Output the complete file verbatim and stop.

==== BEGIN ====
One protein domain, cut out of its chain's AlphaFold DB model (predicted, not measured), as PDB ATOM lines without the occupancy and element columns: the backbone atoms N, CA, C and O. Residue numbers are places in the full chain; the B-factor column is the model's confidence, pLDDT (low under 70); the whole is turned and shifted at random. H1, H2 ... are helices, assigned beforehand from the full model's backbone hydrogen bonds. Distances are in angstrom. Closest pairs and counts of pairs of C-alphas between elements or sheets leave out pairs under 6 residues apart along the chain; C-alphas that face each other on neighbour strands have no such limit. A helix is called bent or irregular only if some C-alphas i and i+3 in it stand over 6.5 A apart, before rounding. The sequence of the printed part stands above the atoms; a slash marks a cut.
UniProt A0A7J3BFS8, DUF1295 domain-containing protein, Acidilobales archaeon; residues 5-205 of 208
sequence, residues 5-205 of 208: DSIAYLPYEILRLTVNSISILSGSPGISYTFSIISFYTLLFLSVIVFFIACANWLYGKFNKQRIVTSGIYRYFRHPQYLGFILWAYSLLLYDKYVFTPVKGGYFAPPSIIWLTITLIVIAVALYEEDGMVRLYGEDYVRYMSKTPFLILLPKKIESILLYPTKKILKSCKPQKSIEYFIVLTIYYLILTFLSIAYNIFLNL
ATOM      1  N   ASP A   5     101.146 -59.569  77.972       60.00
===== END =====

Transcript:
One protein domain, cut out of its chain's AlphaFold DB model (predicted, not measured), as PDB ATOM lines without the occupancy and element columns: the backbone atoms N, CA, C and O. Residue numbers are places in the full chain; the B-factor column is the model's confidence, pLDDT (low under 70); the whole is turned and shifted at random. H1, H2 ... are helices, assigned beforehand from the full model's backbone hydrogen bonds. Distances are in angstrom. Closest pairs and counts of pairs of C-alphas between elements or sheets leave out pairs under 6 residues apart along the chain; C-alphas that face each other on neighbour strands have no such limit. A helix is called bent or irregular only if some C-alphas i and i+3 in it stand over 6.5 A apart, before rounding. The sequence of the printed part stands above the atoms; a slash marks a cut.
UniProt A0A7J3BFS8, DUF1295 domain-containing protein, Acidilobales archaeon; residues 5-205 of 208
sequence, residues 5-205 of 208: DSIAYLPYEILRLTVNSISILSGSPGISYTFSIISFYTLLFLSVIVFFIACANWLYGKFNKQRIVTSGIYRYFRHPQYLGFILWAYSLLLYDKYVFTPVKGGYFAPPSIIWLTITLIVIAVALYEEDGMVRLYGEDYVRYMSKTPFLILLPKKIESILLYPTKKILKSCKPQKSIEYFIVLTIYYLILTFLSIAYNIFLNL
ATOM      1  N   ASP A   5     101.146 -59.569  77.972       60.00